On this day in theatre history—December 26, 1811—occurred one of the greatest theatre calamities in American history: the infamous Richmond Theatre Fire. At the time, it was the worst urban disaster ever in the U.S., killing 72 in all. The fire started after the first act, when a young stagehand, apparently under the thoughtless direction of an overbearing actor, raised the front chandelier before extinguishing the candles. As the chandelier moved up into the fly loft, it set fire to hanging scenery (35 sets in all). The fire spread quickly, as most theatre fires do, filling the house with thick black smoke. The auditorium, nearly sold out, contained 518 adults and 80 children enjoying a Christmas pantomime that had been delayed from the 23rd,, ensuring a full house. Among the audience were a number of Virginia’s political and social elite. Though the facility contained several exits, the doors and hallways were too narrow to accommodate a sudden mass exodus. Many victims were pushed to their deaths from the upper galleries, while others were crushed in the panic downstairs. Among those killed was Virginia’s governor, G. W. Smith.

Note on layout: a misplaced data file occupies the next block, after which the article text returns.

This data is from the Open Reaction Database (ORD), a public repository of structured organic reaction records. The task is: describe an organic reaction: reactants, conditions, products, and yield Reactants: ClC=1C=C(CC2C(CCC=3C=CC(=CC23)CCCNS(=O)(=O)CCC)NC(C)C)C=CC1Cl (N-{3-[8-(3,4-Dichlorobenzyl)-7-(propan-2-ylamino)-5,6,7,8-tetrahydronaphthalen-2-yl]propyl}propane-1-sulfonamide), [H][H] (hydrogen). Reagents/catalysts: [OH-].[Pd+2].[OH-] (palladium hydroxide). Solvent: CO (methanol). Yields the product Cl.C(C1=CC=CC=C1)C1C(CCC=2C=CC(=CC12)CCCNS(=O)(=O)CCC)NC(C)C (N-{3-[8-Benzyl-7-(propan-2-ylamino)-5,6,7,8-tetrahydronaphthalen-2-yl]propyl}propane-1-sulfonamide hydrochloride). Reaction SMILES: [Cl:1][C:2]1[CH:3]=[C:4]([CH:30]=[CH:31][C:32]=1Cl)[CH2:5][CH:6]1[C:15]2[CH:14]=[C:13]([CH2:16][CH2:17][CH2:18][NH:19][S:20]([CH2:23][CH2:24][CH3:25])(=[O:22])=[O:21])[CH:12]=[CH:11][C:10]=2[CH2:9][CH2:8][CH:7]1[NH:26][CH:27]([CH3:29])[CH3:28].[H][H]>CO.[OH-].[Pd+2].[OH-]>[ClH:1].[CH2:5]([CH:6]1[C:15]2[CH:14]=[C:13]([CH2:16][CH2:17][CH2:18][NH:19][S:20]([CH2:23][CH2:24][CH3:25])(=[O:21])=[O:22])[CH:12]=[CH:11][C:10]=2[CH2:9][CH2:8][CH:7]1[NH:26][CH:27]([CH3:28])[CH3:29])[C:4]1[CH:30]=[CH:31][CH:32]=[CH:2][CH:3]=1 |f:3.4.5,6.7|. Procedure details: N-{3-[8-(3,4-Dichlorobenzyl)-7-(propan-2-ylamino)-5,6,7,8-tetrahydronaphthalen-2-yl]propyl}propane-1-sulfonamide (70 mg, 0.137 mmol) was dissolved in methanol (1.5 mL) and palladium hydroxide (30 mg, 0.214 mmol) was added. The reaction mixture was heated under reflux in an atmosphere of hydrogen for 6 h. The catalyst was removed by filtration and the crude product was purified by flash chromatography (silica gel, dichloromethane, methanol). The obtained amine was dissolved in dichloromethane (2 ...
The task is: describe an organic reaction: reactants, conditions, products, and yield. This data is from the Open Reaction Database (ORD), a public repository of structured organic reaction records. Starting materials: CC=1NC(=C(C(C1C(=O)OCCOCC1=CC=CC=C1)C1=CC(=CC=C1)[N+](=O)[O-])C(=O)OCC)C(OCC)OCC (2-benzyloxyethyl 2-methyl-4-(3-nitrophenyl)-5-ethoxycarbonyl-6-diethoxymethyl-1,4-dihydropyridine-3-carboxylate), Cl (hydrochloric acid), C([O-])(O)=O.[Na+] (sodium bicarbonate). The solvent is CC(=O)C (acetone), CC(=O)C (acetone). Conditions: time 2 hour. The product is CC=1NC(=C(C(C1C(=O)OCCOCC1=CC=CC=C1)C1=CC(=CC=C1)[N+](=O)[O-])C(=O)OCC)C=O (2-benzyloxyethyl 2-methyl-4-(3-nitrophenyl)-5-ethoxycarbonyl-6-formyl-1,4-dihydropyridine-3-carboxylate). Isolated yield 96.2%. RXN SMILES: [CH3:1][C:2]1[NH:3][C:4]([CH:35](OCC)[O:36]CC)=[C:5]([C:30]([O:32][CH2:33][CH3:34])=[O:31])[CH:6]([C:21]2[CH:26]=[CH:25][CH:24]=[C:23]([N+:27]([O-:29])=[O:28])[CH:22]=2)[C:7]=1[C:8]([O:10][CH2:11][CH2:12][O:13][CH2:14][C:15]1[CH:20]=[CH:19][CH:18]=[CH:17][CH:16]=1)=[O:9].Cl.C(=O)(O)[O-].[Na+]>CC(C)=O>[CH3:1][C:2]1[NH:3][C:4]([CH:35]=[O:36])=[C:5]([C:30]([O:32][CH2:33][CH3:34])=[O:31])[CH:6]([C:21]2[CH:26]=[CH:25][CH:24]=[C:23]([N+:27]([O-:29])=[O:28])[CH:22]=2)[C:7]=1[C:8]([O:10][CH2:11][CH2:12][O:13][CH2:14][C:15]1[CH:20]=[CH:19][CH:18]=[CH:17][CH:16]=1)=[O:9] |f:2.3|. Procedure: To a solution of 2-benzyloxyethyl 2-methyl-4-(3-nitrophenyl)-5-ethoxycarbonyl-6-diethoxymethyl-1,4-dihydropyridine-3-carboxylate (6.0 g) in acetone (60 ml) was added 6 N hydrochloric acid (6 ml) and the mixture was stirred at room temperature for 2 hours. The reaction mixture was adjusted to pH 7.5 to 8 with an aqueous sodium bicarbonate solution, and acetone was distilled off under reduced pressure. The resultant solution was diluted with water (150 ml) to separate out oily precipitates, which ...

Helping to save as many as a dozen people, Gilbert Hunt—a blacksmith and slave whose shop was next door to the theatre—stood outside catching patrons as they jumped from the upper windows. In the immediate aftermath, overzealous ministers and moralists cited the disaster as concrete proof that the theatre was an evil institution and that God was clearly displeased by such frivolous entertainments in their city. As a memorial to those killed (and perhaps as an appeasement to an angry and anti-theatrical god), Monumental Church was built on the site in 1814 where it still stands today. A new theatre was constructed a few blocks away a few years later, this time with the latest technological innovation: gas lighting. But Richmond—once a popular center for the commercial stage (George Washington and his brother were regular attendees)—never regained its status as the South’s premiere theatrical city. Instead, Baltimore took over as the region’s top theatre city, where eventually a young John Wilkes Booth would quickly rise to become the most famous of southern matinee idols.